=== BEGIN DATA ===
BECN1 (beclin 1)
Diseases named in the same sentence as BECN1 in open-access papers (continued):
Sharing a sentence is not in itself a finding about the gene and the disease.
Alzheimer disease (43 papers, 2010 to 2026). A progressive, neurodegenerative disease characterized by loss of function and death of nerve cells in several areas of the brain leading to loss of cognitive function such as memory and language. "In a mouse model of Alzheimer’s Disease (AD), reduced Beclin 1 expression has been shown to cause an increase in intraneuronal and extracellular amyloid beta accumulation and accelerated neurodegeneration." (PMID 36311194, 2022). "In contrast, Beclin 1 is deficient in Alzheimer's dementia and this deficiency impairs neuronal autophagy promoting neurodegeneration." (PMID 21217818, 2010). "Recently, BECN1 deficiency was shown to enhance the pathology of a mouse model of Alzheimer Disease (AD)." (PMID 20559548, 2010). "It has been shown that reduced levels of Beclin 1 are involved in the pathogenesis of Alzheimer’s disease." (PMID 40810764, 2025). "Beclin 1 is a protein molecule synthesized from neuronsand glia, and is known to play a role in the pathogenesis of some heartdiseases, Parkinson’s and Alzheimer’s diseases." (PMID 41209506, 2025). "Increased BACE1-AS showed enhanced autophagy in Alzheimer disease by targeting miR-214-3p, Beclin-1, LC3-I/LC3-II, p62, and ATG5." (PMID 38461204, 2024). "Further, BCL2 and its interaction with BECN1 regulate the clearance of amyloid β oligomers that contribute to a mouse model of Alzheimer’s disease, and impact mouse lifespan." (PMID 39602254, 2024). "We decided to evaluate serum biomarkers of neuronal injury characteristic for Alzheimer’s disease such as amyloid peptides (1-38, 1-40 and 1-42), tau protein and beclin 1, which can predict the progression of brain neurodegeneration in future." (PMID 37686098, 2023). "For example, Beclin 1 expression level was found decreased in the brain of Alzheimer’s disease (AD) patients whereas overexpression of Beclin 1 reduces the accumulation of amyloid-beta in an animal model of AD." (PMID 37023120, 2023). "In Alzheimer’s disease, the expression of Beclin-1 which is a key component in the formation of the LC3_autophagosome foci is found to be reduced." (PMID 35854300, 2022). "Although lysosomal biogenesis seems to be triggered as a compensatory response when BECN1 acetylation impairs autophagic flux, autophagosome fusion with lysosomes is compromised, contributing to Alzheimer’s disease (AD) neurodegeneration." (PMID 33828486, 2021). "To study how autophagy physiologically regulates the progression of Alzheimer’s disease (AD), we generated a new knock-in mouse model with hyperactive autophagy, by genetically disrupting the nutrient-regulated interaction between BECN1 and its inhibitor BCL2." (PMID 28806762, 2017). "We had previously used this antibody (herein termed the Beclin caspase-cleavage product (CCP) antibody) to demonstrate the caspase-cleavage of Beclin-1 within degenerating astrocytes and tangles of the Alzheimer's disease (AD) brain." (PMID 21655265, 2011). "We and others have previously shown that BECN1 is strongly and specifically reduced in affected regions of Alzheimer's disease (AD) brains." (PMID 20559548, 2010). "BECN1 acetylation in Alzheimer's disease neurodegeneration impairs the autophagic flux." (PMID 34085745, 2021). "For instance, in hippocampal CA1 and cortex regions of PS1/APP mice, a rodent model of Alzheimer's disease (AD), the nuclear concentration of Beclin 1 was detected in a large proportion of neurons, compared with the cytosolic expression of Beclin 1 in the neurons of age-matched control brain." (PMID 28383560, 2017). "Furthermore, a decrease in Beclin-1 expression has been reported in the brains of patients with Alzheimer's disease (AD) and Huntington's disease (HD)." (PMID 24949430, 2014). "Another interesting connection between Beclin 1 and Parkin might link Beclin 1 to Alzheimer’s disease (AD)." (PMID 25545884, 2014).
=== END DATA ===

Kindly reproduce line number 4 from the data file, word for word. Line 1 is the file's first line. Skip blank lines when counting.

Alzheimer disease (43 papers, 2010 to 2026). A progressive, neurodegenerative disease characterized by loss of function and death of nerve cells in several areas of the brain leading to loss of cognitive function such as memory and language. "In a mouse model of Alzheimer’s Disease (AD), reduced Beclin 1 expression has been shown to cause an increase in intraneuronal and extracellular amyloid beta accumulation and accelerated neurodegeneration." (PMID 36311194, 2022). "In contrast, Beclin 1 is deficient in Alzheimer's dementia and this deficiency impairs neuronal autophagy promoting neurodegeneration." (PMID 21217818, 2010). "Recently, BECN1 deficiency was shown to enhance the pathology of a mouse model of Alzheimer Disease (AD)." (PMID 20559548, 2010). "It has been shown that reduced levels of Beclin 1 are involved in the pathogenesis of Alzheimer’s disease." (PMID 40810764, 2025). "Beclin 1 is a protein molecule synthesized from neuronsand glia, and is known to play a role in the pathogenesis of some heartdiseases, Parkinson’s and Alzheimer’s diseases." (PMID 41209506, 2025). "Increased BACE1-AS showed enhanced autophagy in Alzheimer disease by targeting miR-214-3p, Beclin-1, LC3-I/LC3-II, p62, and ATG5." (PMID 38461204, 2024). "Further, BCL2 and its interaction with BECN1 regulate the clearance of amyloid β oligomers that contribute to a mouse model of Alzheimer’s disease, and impact mouse lifespan." (PMID 39602254, 2024). "We decided to evaluate serum biomarkers of neuronal injury characteristic for Alzheimer’s disease such as amyloid peptides (1-38, 1-40 and 1-42), tau protein and beclin 1, which can predict the progression of brain neurodegeneration in future." (PMID 37686098, 2023). "For example, Beclin 1 expression level was found decreased in the brain of Alzheimer’s disease (AD) patients whereas overexpression of Beclin 1 reduces the accumulation of amyloid-beta in an animal model of AD." (PMID 37023120, 2023). "In Alzheimer’s disease, the expression of Beclin-1 which is a key component in the formation of the LC3_autophagosome foci is found to be reduced." (PMID 35854300, 2022). "Although lysosomal biogenesis seems to be triggered as a compensatory response when BECN1 acetylation impairs autophagic flux, autophagosome fusion with lysosomes is compromised, contributing to Alzheimer’s disease (AD) neurodegeneration." (PMID 33828486, 2021). "To study how autophagy physiologically regulates the progression of Alzheimer’s disease (AD), we generated a new knock-in mouse model with hyperactive autophagy, by genetically disrupting the nutrient-regulated interaction between BECN1 and its inhibitor BCL2." (PMID 28806762, 2017). "We had previously used this antibody (herein termed the Beclin caspase-cleavage product (CCP) antibody) to demonstrate the caspase-cleavage of Beclin-1 within degenerating astrocytes and tangles of the Alzheimer's disease (AD) brain." (PMID 21655265, 2011). "We and others have previously shown that BECN1 is strongly and specifically reduced in affected regions of Alzheimer's disease (AD) brains." (PMID 20559548, 2010). "BECN1 acetylation in Alzheimer's disease neurodegeneration impairs the autophagic flux." (PMID 34085745, 2021). "For instance, in hippocampal CA1 and cortex regions of PS1/APP mice, a rodent model of Alzheimer's disease (AD), the nuclear concentration of Beclin 1 was detected in a large proportion of neurons, compared with the cytosolic expression of Beclin 1 in the neurons of age-matched control brain." (PMID 28383560, 2017). "Furthermore, a decrease in Beclin-1 expression has been reported in the brains of patients with Alzheimer's disease (AD) and Huntington's disease (HD)." (PMID 24949430, 2014). "Another interesting connection between Beclin 1 and Parkin might link Beclin 1 to Alzheimer’s disease (AD)." (PMID 25545884, 2014).